World Library  


Add to Book Shelf
Flag as Inappropriate
Email this Book

Dependence of Cloud Fraction and Cloud Top Height on Surface Temperature Derived from Spectrally Resolved Uv/Vis Satellite Observations : Volume 7, Issue 6 (23/11/2007)

By Wagner, T.

Click here to view

Book Id: WPLBN0003997831
Format Type: PDF Article :
File Size: Pages 30
Reproduction Date: 2015

Title: Dependence of Cloud Fraction and Cloud Top Height on Surface Temperature Derived from Spectrally Resolved Uv/Vis Satellite Observations : Volume 7, Issue 6 (23/11/2007)  
Author: Wagner, T.
Volume: Vol. 7, Issue 6
Language: English
Subject: Science, Atmospheric, Chemistry
Collections: Periodicals: Journal and Magazine Collection, Copernicus GmbH
Historic
Publication Date:
2007
Publisher: Copernicus Gmbh, Göttingen, Germany
Member Page: Copernicus Publications

Citation

APA MLA Chicago

Deutschmann, T., Beirle, S., Grzegorski, M., Wagner, T., & Platt, U. (2007). Dependence of Cloud Fraction and Cloud Top Height on Surface Temperature Derived from Spectrally Resolved Uv/Vis Satellite Observations : Volume 7, Issue 6 (23/11/2007). Retrieved from http://worldlibrary.in/


Description
Description: MPI for Chemistry, Mainz, Germany. Cloud climate feedback constitutes the most important uncertainty in climate modelling, and currently even its sign is still unknown. In the recently published report of the intergovernmental panel on climate change (IPCC), from 20 climate models 6 showed a positive and 14 a negative cloud radiative feedback in a doubled CO2 scenario. The radiative budget of clouds has also been investigated by experimental methods, especially by studying the relation of satellite observed broad band shortwave and longwave radiation to sea surface temperature. Here we present a new method for the investigation of the dependence of cloud properties on temperature changes, derived from spectrally resolved UV/vis satellite observations. Our study differs from previous investigations in three important ways: first, we directly extract cloud properties (amount and altitude) and relate them to surface temperature. Second, we retrieve the cloud altitude from the atmospheric O2 absorption instead from thermal IR radiation. Third, our correlation analysis is performed using 7.5 years of global monthly anomalies (with respect to the average of the same month for all years). For most parts of the globe (except the tropics) we find a negative correlation of cloud fraction versus surface-near temperature. In contrast, for the cloud top height a positive correlation is found for almost the whole globe. Both findings might serve as an indicator for an overall positive cloud climate feedback. Another peculiarity of our study is that the cloud-temperature relationships are determined for fixed locations (instead to spatial variations over selected areas) and are based on the natural variability over several years (instead the anomaly for a strong El-Nino event). Thus our results might be especially representative for the extrapolation to long term climate changes. Climate models should aim to reproduce our findings: if substantial differences are found, this might indicate that important details are not yet well captured by these models. If good agreement is found, from the models reliable information on the magnitude and the detail mechanisms of cloud climate feedback could be gained.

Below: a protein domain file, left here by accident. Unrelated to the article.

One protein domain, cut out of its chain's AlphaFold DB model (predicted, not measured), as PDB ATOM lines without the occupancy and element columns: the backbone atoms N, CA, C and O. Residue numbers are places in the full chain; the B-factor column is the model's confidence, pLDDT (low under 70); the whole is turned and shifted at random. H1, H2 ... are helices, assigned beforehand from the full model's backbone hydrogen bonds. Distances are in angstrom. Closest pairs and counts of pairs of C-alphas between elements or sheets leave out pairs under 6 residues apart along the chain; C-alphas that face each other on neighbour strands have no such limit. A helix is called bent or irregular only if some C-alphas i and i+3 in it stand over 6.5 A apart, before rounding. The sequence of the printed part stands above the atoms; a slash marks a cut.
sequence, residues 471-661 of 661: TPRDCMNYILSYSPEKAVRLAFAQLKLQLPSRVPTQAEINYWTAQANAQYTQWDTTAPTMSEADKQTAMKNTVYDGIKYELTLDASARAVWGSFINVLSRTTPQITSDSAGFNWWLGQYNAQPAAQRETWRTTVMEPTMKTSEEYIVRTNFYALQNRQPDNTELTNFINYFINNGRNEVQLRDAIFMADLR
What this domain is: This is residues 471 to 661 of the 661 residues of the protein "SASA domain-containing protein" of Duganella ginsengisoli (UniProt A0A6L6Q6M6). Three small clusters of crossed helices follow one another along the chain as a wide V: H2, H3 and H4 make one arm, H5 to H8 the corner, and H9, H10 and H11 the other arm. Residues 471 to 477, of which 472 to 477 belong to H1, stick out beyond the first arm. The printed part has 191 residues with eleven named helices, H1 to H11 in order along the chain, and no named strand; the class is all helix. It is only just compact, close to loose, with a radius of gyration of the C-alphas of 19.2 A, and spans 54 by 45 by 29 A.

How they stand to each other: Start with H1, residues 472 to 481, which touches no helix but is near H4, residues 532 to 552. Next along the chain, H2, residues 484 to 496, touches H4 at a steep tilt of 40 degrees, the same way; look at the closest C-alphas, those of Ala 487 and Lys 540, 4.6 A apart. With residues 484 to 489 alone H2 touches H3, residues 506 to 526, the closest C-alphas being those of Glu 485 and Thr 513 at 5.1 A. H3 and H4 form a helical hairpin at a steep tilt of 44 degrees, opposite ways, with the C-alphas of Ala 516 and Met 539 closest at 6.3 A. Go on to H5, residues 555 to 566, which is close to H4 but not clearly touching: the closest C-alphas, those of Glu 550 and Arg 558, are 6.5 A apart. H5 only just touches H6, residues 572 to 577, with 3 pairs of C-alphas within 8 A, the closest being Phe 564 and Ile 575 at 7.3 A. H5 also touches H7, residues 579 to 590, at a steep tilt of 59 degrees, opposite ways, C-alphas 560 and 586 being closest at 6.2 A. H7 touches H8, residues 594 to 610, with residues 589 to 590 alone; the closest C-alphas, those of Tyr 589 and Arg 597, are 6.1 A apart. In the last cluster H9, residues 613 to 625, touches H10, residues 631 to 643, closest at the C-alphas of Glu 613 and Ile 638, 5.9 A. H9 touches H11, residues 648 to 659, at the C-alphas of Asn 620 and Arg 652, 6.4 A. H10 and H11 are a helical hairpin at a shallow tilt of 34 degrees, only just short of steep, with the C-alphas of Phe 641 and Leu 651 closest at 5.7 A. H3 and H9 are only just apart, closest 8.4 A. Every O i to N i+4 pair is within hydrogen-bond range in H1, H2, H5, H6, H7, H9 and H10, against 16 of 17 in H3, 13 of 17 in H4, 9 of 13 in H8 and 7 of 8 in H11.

Summary
Dependence of cloud fraction and cloud top height on surface temperature derived from spectrally resolved UV/vis satellite observations

Excerpt